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Developmental Theories Essay Examples and Topics

Psychology of Toddlerhood and Erickson’s Theory

Pamela is demonstrative by nature and she responds to the people around her with warmth and love. As I leave and say goodbye, Pamela at this point is practicing the word airplane as she holds [...]
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  • Words: 613

Antwone Fisher’s Developmental Life Stages

In his new home, the black woman who agreed to take care of him and three more foster kids seemed to be a decent person but this affirmative assessment quickly changed to the negative.Ms. Tate [...]
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  • Words: 2653

The Formation of the Character

I really appreciate that Napoleon made a great contribution into the organizing the system of government and so on, but I think that he is also great for his love to freedom also.
  • Pages: 3
  • Words: 699

Erickson’s Model of Development of Person

This is the infant stage; the infant is basically feed and comforted by the mother through teething and sleeping. According to Erikson, this stage is reached by adults in their late years, a person reflects [...]
  • Pages: 3
  • Words: 948

Theories of Individual Development

The personal analysis according to the theories of individual development will be held in several steps, as the common feature of every theory is the separation o the human developmental process into several periods.
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  • Words: 2633

Developmental Psychology. Cognitive Theories

For Piaget the human psyche was the only evolutionary product that performed the function of balancing the human being with the world, and was and instrument of adaptation to the environment.
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  • Words: 554

Development: Infancy Through Adolescence

The evaluation of physical, cognitive, social, and emotional development in different age groups of childhood can be made due to the observation of specific subjects and conversations with them.
  • Pages: 7
  • Words: 1926

Gain-Loss Theory of Attraction Definition

In the first group, I met each participant and struck a conversation, and in the middle of it, I started pointing out what I did not like about him or her. I then asked them [...]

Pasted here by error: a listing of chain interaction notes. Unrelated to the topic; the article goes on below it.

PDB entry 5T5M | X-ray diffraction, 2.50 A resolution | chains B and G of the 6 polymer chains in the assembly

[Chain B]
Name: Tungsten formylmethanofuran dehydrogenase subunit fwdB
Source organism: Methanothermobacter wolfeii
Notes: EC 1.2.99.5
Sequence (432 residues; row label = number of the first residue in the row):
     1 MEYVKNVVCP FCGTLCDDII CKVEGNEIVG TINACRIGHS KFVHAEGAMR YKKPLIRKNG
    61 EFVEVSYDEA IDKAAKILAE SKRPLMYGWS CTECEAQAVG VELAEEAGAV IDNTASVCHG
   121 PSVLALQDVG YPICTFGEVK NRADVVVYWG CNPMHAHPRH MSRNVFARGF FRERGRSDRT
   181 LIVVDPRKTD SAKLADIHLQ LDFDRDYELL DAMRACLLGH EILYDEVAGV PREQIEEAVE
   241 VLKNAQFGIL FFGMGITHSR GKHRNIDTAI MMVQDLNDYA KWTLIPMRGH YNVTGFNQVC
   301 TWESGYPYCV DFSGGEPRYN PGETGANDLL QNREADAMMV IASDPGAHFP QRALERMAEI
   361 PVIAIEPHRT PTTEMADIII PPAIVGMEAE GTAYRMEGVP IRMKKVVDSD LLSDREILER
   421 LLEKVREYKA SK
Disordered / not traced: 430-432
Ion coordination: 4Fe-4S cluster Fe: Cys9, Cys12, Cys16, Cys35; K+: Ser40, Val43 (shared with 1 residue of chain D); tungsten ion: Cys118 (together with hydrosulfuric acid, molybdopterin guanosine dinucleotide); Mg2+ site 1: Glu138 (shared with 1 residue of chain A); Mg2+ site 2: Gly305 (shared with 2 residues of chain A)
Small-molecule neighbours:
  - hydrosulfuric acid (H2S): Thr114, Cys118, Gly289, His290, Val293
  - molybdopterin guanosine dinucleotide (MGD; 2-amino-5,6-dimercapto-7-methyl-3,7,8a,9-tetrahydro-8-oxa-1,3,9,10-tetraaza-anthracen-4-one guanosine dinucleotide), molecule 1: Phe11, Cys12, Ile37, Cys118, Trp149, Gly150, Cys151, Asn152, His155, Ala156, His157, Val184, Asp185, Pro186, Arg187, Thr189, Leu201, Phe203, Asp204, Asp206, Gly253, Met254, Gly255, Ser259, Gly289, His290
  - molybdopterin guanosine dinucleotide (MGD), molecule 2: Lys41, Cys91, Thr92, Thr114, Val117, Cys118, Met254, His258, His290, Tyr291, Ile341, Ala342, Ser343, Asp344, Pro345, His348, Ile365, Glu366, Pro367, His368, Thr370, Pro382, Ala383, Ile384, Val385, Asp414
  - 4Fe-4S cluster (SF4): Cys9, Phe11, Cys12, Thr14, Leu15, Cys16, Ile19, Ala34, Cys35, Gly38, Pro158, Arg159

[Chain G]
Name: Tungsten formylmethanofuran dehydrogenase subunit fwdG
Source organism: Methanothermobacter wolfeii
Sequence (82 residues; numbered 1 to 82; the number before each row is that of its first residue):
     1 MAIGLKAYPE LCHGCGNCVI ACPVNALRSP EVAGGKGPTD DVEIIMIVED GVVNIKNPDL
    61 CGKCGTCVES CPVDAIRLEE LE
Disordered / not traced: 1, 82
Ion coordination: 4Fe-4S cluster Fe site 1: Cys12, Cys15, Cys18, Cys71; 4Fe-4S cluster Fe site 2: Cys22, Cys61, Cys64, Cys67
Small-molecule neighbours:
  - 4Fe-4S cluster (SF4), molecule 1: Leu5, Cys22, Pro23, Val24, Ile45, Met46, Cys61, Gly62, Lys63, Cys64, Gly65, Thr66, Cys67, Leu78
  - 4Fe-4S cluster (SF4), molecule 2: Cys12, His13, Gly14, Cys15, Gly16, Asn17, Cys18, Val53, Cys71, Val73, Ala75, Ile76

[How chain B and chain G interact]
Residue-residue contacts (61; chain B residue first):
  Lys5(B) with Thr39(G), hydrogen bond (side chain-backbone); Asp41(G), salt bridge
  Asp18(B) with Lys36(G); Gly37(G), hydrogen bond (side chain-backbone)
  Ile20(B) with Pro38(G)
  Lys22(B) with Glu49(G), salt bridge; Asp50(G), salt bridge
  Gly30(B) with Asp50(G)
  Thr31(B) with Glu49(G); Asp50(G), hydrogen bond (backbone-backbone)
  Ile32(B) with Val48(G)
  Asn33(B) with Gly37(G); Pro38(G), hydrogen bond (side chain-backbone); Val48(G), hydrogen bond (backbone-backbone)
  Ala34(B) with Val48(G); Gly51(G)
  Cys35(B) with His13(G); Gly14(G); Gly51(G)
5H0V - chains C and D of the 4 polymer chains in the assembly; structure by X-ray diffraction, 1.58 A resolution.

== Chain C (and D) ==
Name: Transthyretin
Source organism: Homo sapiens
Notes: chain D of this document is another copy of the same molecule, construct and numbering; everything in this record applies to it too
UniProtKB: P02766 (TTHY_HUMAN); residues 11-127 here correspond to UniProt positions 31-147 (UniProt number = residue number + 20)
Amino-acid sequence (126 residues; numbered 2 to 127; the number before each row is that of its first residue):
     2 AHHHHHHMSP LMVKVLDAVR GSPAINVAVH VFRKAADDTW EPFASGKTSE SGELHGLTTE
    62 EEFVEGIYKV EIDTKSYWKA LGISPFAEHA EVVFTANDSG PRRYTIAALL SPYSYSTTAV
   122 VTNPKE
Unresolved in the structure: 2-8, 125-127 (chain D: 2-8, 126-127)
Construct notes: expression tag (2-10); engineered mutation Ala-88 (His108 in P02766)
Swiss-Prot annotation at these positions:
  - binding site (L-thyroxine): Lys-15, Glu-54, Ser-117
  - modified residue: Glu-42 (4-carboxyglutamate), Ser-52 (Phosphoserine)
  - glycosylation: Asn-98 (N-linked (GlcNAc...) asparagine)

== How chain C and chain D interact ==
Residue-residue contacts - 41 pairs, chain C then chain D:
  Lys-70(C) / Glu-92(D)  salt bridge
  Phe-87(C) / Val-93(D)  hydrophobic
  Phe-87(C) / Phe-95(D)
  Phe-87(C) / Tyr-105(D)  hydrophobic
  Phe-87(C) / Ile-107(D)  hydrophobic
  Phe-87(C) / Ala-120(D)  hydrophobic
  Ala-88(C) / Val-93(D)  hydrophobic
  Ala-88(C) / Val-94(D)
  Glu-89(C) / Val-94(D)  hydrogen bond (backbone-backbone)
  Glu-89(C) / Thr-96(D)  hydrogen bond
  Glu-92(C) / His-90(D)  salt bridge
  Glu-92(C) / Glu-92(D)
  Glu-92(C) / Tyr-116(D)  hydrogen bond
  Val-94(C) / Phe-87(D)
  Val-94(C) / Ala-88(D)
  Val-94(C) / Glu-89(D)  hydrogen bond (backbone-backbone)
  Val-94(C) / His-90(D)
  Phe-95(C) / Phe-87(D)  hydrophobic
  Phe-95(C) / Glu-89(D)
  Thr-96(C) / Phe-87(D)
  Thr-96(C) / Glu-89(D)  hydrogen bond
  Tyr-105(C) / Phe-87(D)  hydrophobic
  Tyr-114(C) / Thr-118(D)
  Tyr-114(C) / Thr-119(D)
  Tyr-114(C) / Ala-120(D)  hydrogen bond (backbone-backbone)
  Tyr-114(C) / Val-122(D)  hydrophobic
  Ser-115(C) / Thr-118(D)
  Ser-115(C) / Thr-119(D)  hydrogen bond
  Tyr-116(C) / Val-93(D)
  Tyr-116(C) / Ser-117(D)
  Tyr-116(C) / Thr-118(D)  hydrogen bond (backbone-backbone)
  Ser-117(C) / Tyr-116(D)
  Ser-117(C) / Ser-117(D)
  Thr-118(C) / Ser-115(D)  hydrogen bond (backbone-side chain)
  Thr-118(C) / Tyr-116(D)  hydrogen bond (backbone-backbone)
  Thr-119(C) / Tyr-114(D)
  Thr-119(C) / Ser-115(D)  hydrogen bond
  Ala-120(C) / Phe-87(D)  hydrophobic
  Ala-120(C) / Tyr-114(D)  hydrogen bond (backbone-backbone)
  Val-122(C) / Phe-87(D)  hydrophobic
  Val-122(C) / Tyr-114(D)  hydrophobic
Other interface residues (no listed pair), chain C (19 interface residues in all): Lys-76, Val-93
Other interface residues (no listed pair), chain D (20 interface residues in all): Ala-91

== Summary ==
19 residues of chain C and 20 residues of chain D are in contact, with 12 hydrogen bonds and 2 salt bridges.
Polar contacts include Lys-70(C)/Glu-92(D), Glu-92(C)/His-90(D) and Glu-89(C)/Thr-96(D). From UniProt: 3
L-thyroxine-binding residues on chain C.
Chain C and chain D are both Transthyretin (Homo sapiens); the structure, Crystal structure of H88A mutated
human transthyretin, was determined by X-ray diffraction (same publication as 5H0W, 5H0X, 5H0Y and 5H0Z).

• Pages: 4
  • Words: 1169

Psychosexual Development Stages

Aside from the given idea, Sigmund Freud also advanced the theory that human personality is composed of three elements: the id, the ego, and the superego.
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  • Words: 647

How Memory and Intelligence Change as We Age

The central argument of the paper is that intelligence and memory change considerably across the lifespan, but these alterations are different in the two concepts. The article by Ofen and Shing is a valuable contribution [...]
  • Pages: 3
  • Words: 925

Developmental Theories in Diverse Classrooms

Most developmental theories deal with the issues of human nature, quantitative and qualitative factors of psychology, the effect of nature and environment, well as discuss the object of development.
  • Pages: 13
  • Words: 3677

Day-Care vs. Maternal Care

The essay concludes that it is easy to appreciate the importance of seeking the best quality care for toddlers because it is the only way to minimize some of the negative effects of day-care on [...]
  • Pages: 18
  • Words: 4954

Why US Students Underperform in Math & Science

The issue of underperformance in math and science is related to the cognitive and social domains of human development. In current research articles, the problem of students' underperformance in math and science is associated with [...]
  • Pages: 3
  • Words: 974

Jean Piaget’s and Robert C. Bolles’ Theories

Unlike the behaviorists of the day, he did not view the child as a passive recipient of knowledge whose development is the product of reinforcement or punishment, but rather, as an active participant in the [...]
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  • Words: 622

Nature vs. Nurture Factors of Human Development

Advocates of the nurture concept believe strongly that the natural environment reshapes the behaviors of many people. That being the case, people should consider the role played by the environment towards reshaping their experiences and [...]
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  • Words: 254

Jean Piaget’s Child Development Theory

The framework provides a detailed description of the processes associated with the development of specific knowledge in children and relies heavily on the importance of sensory experiences.
  • Pages: 11
  • Words: 639

Music and Brain

Music can contribute to positive responses in the parts of the brain. It is important to identify the precise impact of music on the brain.
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  • Words: 843

Infant Babbling and Social Skills Development

Due to such a complex nature of babbling and a child's social development, a certain attention to babbling and the purposes of this vocal process has to be paid in order to contribute such spheres [...]
  • Pages: 5
  • Words: 1394

Chapter 13 of “The Lifespan” by Broderick and Blewitt

To achieve the therapeutic and psycho-educational goals relative to development, helping professionals need to consider different elements of the life span developmental theory including the gains and losses in development; the growth, maintenance, and regulation [...]